STRICTLY EMBARGOED UNTIL 00.01 ON THURSDAY 19TH OCTOBER

- The true depth of the UK’s pothole problem revealed -

- Scroll to the murky depths of the UK’s combined 1 million potholes reported in 20161 using interactive animation

  • New freedom of information data reveals 1,031,787 potholes were reported in 2016 across the UK1.
  • The depth of the UK’s pothole problem is 40 KM DEEP and almost FOUR TIMES the deepest part of the Pacific Ocean2.
  • Scotland has the deepest pothole problem stretching 6,364m.
  • A third (33%) of drivers have had their car damaged by potholes and councils paid £3.1 million in compensation to victims in 2016(1).
  • Councils spent over £104 million repairing potholes in 2016(1), but 69% of drivers think they should do more to tackle the problem.

As the winter season starts to set in, new research drills down to the true depth of the UK’s pothole problem.

The research, obtained by Confused.com from freedom of information requests to almost 200 local authorities, reveals 1,031,787 potholes were reported by drivers in 20161. Each local authority was also asked for the minimum depth of a road defect to be considered a pothole. This figure was aggregated against the total number of potholes to reveal a depth of over 40km(2).

The driver savings site visualised the true depth of the UK’s pothole problem with an interactive animation, which allows users to scroll past iconic recorded depths – such as the English Channel (174m), the Mariana Trench (11km) and the world’s deepest man-made hole (12.3km). Users must scroll all the way into the Earth’s upper mantle (30km) before arriving at the UK’s combined pothole depth, which is 3.7 times the depth of the deepest part of the Pacific Ocean.

Users can even scroll to the true depth of the pothole problem in their local area using the animation’s regional view.

The scale of the UK’s pothole problem has not gone unnoticed by motorists, with one in three (33%) having had a bumpy ride and suffering damage to their vehicle as a result of poor road surfaces. Most of these occurred in the months of February (12%) or March (11%) and damage was overwhelmingly caused to drivers’ tyres (64%) and/or their suspension (42%). This perhaps explains why local authorities had to fork out £3.1 million to compensate victims of pothole damage last year (2016). And even though councils spent £104 million on repairing potholes in 2016 – an average cost of £245 per pothole – 69% of drivers think councils should do more to tackle the problem. In fact, when quoted the 2016 repair figure, the majority of drivers (52%) think it is a good use of public money.

However, some local authorities are more willing to pay out for potholes than others. Of any local authority, Wiltshire Council made the biggest pay-out to victims of pothole damage, over half a million pounds in total.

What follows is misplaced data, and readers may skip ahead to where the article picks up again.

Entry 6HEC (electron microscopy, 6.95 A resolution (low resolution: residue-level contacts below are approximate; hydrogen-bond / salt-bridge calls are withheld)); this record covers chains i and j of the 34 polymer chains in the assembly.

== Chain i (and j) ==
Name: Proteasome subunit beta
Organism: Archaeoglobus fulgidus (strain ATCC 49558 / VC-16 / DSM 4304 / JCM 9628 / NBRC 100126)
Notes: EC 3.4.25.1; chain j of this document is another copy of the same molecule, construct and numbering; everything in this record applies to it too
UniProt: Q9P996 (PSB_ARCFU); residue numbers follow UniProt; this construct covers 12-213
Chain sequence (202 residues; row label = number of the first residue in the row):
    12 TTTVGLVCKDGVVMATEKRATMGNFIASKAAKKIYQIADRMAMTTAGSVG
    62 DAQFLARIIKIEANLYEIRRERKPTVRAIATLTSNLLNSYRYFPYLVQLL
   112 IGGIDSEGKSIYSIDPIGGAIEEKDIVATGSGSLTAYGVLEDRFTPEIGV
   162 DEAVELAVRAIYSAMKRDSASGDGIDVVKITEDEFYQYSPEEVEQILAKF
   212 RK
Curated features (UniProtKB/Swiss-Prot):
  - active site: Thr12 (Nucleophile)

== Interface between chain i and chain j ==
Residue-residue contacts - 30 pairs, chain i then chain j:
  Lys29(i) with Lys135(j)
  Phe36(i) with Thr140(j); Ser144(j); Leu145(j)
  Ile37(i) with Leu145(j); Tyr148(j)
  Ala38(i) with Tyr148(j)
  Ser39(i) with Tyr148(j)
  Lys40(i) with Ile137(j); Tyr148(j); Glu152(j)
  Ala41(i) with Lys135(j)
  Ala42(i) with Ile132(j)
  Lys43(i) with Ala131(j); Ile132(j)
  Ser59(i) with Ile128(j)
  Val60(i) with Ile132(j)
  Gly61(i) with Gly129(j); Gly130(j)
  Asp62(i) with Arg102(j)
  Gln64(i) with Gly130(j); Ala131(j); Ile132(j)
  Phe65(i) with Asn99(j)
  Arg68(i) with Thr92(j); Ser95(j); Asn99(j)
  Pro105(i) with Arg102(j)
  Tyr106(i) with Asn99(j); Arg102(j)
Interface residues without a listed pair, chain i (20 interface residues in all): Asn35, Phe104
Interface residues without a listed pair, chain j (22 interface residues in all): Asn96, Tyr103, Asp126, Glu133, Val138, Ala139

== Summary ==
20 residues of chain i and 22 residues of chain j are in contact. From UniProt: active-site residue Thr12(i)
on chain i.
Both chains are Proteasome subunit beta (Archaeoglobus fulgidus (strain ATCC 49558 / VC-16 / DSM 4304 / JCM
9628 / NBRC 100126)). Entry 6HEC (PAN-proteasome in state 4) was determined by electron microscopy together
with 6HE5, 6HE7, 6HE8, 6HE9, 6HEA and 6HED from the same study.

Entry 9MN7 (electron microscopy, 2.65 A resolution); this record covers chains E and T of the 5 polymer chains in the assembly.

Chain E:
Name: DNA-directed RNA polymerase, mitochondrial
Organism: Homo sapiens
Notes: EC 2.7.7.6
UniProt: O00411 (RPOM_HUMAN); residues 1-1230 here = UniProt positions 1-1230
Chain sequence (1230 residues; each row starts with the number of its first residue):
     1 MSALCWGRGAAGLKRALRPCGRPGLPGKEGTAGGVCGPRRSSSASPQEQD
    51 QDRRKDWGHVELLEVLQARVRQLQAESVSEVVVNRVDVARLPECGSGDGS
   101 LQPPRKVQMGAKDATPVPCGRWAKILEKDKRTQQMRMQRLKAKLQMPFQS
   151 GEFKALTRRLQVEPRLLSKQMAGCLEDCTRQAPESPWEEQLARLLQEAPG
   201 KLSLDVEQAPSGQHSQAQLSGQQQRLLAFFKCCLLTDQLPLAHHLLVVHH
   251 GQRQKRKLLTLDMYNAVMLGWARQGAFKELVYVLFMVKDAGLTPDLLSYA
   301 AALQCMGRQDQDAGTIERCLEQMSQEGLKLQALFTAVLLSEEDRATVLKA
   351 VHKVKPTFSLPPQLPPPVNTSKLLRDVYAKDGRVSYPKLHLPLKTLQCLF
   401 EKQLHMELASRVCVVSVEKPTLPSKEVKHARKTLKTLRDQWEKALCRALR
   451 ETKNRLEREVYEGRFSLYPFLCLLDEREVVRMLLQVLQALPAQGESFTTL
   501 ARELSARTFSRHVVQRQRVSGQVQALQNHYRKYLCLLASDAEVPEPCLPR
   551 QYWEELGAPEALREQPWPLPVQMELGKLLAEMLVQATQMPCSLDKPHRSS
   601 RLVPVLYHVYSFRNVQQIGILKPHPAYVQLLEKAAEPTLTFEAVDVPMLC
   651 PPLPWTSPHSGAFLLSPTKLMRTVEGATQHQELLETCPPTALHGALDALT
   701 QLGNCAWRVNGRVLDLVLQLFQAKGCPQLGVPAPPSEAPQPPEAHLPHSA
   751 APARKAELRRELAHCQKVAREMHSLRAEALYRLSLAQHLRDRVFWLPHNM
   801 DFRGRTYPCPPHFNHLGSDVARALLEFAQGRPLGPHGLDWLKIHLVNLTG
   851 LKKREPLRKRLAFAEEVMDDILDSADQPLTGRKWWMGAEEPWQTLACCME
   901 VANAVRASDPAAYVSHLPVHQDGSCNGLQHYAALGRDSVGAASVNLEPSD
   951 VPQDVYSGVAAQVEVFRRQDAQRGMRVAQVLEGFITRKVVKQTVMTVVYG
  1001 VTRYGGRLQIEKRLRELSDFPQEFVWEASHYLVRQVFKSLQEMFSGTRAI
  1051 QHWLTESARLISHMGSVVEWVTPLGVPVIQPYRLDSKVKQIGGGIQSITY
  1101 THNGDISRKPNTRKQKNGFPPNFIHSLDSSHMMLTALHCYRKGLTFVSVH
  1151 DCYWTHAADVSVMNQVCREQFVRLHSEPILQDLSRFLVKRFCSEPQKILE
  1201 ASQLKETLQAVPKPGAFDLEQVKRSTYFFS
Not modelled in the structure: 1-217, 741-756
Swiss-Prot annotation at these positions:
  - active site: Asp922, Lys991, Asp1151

And it’s not just the level of compensation which varies from place to place. In fact, the cost of repair is also something which seems to be more expensive in some areas more than others. For example, Westminster City Council paid an eye-watering average of £2,400 per pothole it repaired in 2016.

 

Amanda Stretton, motoring editor at Confused.com, says: “Scrolling to depths of 40km really puts the UK’s pothole problem into perspective. They are a major bugbear among drivers, not least because of the damage they do to our vehicles – around £3.1 million worth of damage.

“If drivers experience a bump in the road, they should report it to their local council as soon as possible before the problem gets any worse. The cost of motoring alone is getting more and more expensive and damage repairs is a big contributor to this, as car parts increase in price as well.

“For advice on pothole damage, and other ways to save on motoring costs, drivers can find more information at Confused.com.”

-Ends-

Notes to editors

Unless otherwise stated all statistics were obtained from a survey to 2,000 UK motorists. The survey ran between 10 October 2017 and 13 October 2017.

  1. Confused.com submitted a Freedom of Information request to 412 local authorities, and the Highways Agency, Transport Scotland and Welsh Government. Of these, 197 local authorities responded as well as Highways England. The following questions were asked:
    1. The number of potholes reported within your local authority area in 2014, 2015, 2016, 2017 (to date), broken down by year.
    2. The minimum depth and width (in inches or cm) a reported pothole must be in order to be recorded as a pothole by your local authority.
    3. The number of potholes repaired within your local authority area in 2014, 2015, 2016, 2017 (to date), broken down by year.
    4. The amount of money the local authority has spent on repairing potholes within your local authority area in 2014, 2015, 2016, 2017 (to date), broken down by year.
    5. The amount of money the local authority has spent in 2014, 2015, 2016, 2017 (to date), broken down by year, on paying compensation to claimants where vehicle damage was caused by potholes/damaged road surfaces.
  2. The total pothole depth was taken as the number of potholes multiplied by the minimum pothole depth for that local authority. Where a local authority did not specify a minimum depth, a UK-wide median depth of 40mm was used.